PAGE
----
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During my pre-teen years, my father taught me to hunt in the palmetto bush laden woods of north Florida. Our primary prey were the abundant grey squirrels that inhabited large acreages of woodlands where my father’s employer, Hudson Pulp and Paper, grew pine trees for use in the company’s paper manufacturing process.
My father hunted with a .22 caliber automatic rifle he had purchased shortly after he returned from the Asiatic-Pacific theater where he served during World War II on LST 619. LST is short for Landing Ship, Tank, which supported amphibious operations by carrying tanks, vehicles, cargo, and troops directly onto shore, enabling amphibious assaults on almost any beach.
As a Machinist Mate First Class, my father spent most of his time below deck in the ship’s machine shop, learning skills he would use in his life’s work. While he saw no live action, he told me once he could hear guns firing and bombs exploding from deep inside the belly of the ship.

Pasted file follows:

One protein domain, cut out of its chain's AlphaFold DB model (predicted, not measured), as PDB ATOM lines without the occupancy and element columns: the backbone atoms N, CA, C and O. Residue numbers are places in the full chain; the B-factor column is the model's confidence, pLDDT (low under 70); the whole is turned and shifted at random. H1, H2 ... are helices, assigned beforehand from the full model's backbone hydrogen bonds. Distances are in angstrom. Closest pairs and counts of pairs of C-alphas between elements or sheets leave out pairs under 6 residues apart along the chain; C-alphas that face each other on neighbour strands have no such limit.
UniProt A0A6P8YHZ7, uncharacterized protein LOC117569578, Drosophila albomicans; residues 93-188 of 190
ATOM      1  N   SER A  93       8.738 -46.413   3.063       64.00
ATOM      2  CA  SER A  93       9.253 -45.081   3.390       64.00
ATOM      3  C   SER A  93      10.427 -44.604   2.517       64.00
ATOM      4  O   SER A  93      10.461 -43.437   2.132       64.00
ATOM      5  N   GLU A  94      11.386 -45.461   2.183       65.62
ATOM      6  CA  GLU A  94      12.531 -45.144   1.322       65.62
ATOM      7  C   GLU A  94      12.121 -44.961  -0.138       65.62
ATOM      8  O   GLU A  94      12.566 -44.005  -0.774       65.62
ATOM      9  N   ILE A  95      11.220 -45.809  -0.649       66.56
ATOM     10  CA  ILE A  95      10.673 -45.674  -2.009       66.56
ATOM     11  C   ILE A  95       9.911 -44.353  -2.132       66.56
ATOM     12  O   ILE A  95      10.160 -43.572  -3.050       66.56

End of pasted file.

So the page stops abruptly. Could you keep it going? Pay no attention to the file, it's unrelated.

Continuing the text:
For Christmas one year, he bought me a bolt action, single shot .22 of my own, taught me to shoot while emphasizing that the proper way to shoot a squirrel was in the head so as not to destroy any of the tasty meat on the rodent’s body. I can remember to this day the first squirrel I ever shot, and the pride I felt when my father responded proudly with, “Good shot!”
When my father died, I inherited his Remington .22 rifle and a 12 gauge pump action Sears and Roebuck shotgun, which he used on his turkey hunting excursions into the same Florida squirrel-hunting woods. Like his .22, he had purchased the shotgun when returning from the war. Later, after moving to Georgia, he and I took turns using the shotgun on east Georgia dove shoots.
I still have those firearms. Several years ago, I had the .22 re-blued and finished and, today, it looks like a brand new rifle. Last year, I had the 12 gauge refinished, too.
I don’t hunt with them now, and never will. To me, they’re 75-year-old family heirlooms and need to be preserved in their new, pristine-looking condition.
One day, Dad’s grandson will own the firearms to be passed on later to one of Dad’s great-grandsons.
I have no idea what became of my little single shot .22. I wish I still had it. If I had it, it, too, would command a place of honor along side the .22 automatic and the 12 gauge pump.

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